Summits are one-day gatherings where a diverse group of people come together to discuss the bigger picture, share insights, and challenge best practices. They are invitation-only and have limited seats, so you need to apply to join a summit.
Fab City Global Summit 2017: Locally productive, globally connected cities of the future.
In collaboration with Fab City Research Lab in Barcelona, the Danish Design Centre, Copenhagen Municipality, Maker and Fab Lab UNDERBROEN will be hosting the official Fab City Global Summit 2017 in Copenhagen, 7-8 September 2017.
Fab City is a global push to promote the development of locally productive and globally connected cities. Multiple cities are collaborating to develop a new urban model, in which the production and recycling of materials is concentrated in the cities using new technology, and imports and exports are increasingly centred on data (information, knowledge and design).
The ambition is to create resilient cities that reduce energy consumption and carbon emissions while drastically increasing entrepreneurship, local production and economic growth. Fab Cities is thus based on the technological hyperinnovation and entrepreneurial energy that is flourishing within the Maker Movement’s Fab Labs all around the world.
Summits are by invitation-only and limited to 150 participants.
To join and contribute please fill out this form
Summit Hosts: Christian Villum & Julie Hjort
Driven by a keen interest in exploring new boundaries for strategic design, Christian Villum’s work as Programme Director at the Danish Design Centre involves examining new trends and ideas in the span between technology and design thinking.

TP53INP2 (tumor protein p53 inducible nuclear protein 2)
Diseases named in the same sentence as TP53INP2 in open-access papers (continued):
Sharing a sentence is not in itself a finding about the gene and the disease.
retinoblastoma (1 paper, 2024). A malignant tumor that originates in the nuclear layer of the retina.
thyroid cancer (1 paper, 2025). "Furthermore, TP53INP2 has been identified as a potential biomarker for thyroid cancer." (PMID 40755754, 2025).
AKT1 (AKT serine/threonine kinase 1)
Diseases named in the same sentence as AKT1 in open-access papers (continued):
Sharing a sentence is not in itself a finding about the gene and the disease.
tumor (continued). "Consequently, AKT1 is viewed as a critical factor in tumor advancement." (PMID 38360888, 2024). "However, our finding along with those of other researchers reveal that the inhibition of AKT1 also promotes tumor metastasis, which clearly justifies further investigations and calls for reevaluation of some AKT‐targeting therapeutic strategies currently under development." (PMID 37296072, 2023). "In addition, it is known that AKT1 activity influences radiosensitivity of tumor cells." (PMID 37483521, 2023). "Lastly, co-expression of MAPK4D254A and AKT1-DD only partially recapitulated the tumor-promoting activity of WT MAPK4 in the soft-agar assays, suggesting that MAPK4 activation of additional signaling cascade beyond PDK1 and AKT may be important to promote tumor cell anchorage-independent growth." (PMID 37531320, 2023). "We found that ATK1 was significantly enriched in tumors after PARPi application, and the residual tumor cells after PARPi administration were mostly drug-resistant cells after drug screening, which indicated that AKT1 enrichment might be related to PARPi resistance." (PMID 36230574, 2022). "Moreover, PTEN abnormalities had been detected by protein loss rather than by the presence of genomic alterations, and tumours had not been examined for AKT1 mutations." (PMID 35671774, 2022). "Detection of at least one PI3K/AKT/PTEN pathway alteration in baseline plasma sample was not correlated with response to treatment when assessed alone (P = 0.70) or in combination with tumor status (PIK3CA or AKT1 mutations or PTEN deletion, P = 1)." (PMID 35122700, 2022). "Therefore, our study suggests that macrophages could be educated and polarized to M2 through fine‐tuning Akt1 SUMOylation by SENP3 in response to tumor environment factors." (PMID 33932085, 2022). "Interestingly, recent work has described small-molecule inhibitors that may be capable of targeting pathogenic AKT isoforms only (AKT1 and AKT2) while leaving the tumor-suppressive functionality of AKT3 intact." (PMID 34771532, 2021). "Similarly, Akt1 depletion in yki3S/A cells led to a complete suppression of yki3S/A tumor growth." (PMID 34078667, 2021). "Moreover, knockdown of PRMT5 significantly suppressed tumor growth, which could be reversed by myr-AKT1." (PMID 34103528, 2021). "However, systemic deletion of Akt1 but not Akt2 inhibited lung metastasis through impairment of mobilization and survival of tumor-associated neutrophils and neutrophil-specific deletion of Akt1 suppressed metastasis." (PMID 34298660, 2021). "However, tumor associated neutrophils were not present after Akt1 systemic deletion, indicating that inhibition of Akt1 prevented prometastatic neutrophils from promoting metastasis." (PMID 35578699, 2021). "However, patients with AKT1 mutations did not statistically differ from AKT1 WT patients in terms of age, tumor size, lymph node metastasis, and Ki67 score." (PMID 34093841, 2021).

With a background in areas such as maker technology, sharing cultures, new business models, open data and open design, internet culture and hacktivism, he enjoys developing communities and bringing people together with the purpose of sharing new ideas and generating change.
His work explores future currents in technology from a design perspective in order to discover what design can be and should be, now and in the future.
His previous roles include co-founding and heading the experimental Platform4 Art & Technology hub, being a front-runner in the use of Creative Commons content licences, building global communities for the UK-based non-profit organisation Open Knowledge (Foundation) and initiating a wide range of entrepreneurial projects and companies.
As programme director at the Danish Design Centre, Julie Hjort works with design in relation to technological development, co-creation and open source.
With a background in culture and the arts, she is interested in exploring how creative environments, such as the maker movement, can inspire industry and the public sector to adopt new ways of working and develop better solutions.
Julie views design as a tool and a method that has the potential to connect different disciplines and as a systematic approach to exploring new territories to develop new and better solutions. Inspired by design thinking, she embraces an empathetic and experimental approach to problem-solving in her own work.
Currently, in the platform Future Fabrication, Julie is exploring the new markets that occur for the design field as advanced production technologies are becoming cheaper and more accessible, offering new ways of creating, developing and distributing products.
Prior to her position at the DDC, Julie has been involved in developing the maker movement in Denmark as head of the first Danish maker festival, MADE 2014, founded by Roskilde Festival. She is vice chairman of the board for Maker, a network organisation that aims to support and promote the maker movement in Denmark.
* Summits are invitational one-day gatherings at the heart of Techfestival, each hosted by distinct thought leaders. Real talk on the topics where we need it most. A diverse group of experts within a specific field comes together to discuss the bigger picture, and to share and challenge best practices.